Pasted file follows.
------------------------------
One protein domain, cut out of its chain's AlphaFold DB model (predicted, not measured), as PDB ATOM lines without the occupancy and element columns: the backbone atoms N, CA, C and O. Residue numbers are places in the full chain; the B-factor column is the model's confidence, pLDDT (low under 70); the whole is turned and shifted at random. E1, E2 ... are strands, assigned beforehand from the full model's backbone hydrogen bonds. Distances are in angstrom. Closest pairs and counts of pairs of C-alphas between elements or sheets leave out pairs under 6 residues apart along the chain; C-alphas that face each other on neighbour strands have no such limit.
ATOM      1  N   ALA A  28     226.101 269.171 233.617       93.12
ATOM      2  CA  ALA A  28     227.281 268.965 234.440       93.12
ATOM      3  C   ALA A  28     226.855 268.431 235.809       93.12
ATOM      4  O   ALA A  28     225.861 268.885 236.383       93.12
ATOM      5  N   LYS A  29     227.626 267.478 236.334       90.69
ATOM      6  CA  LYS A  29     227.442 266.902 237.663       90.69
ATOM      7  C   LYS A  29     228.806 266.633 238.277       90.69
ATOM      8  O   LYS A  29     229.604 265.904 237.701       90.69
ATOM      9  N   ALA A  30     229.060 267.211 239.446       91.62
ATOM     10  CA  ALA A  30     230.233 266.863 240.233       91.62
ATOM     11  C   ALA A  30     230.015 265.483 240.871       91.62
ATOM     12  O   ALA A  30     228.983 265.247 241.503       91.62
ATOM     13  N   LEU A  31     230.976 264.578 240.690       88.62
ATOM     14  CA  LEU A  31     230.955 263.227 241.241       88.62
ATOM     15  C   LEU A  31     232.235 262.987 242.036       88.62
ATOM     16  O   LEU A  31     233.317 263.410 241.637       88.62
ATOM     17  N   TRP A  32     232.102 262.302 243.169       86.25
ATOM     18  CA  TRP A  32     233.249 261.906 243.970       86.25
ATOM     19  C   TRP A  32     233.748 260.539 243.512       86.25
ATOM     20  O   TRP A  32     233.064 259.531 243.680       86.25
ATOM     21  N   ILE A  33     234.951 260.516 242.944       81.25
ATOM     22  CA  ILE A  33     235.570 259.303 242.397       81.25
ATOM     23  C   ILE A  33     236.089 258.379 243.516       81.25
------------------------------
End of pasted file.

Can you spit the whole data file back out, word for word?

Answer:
One protein domain, cut out of its chain's AlphaFold DB model (predicted, not measured), as PDB ATOM lines without the occupancy and element columns: the backbone atoms N, CA, C and O. Residue numbers are places in the full chain; the B-factor column is the model's confidence, pLDDT (low under 70); the whole is turned and shifted at random. E1, E2 ... are strands, assigned beforehand from the full model's backbone hydrogen bonds. Distances are in angstrom. Closest pairs and counts of pairs of C-alphas between elements or sheets leave out pairs under 6 residues apart along the chain; C-alphas that face each other on neighbour strands have no such limit.
ATOM      1  N   ALA A  28     226.101 269.171 233.617       93.12
ATOM      2  CA  ALA A  28     227.281 268.965 234.440       93.12
ATOM      3  C   ALA A  28     226.855 268.431 235.809       93.12
ATOM      4  O   ALA A  28     225.861 268.885 236.383       93.12
ATOM      5  N   LYS A  29     227.626 267.478 236.334       90.69
ATOM      6  CA  LYS A  29     227.442 266.902 237.663       90.69
ATOM      7  C   LYS A  29     228.806 266.633 238.277       90.69
ATOM      8  O   LYS A  29     229.604 265.904 237.701       90.69
ATOM      9  N   ALA A  30     229.060 267.211 239.446       91.62
ATOM     10  CA  ALA A  30     230.233 266.863 240.233       91.62
ATOM     11  C   ALA A  30     230.015 265.483 240.871       91.62
ATOM     12  O   ALA A  30     228.983 265.247 241.503       91.62
ATOM     13  N   LEU A  31     230.976 264.578 240.690       88.62
ATOM     14  CA  LEU A  31     230.955 263.227 241.241       88.62
ATOM     15  C   LEU A  31     232.235 262.987 242.036       88.62
ATOM     16  O   LEU A  31     233.317 263.410 241.637       88.62
ATOM     17  N   TRP A  32     232.102 262.302 243.169       86.25
ATOM     18  CA  TRP A  32     233.249 261.906 243.970       86.25
ATOM     19  C   TRP A  32     233.748 260.539 243.512       86.25
ATOM     20  O   TRP A  32     233.064 259.531 243.680       86.25
ATOM     21  N   ILE A  33     234.951 260.516 242.944       81.25
ATOM     22  CA  ILE A  33     235.570 259.303 242.397       81.25
ATOM     23  C   ILE A  33     236.089 258.379 243.516       81.25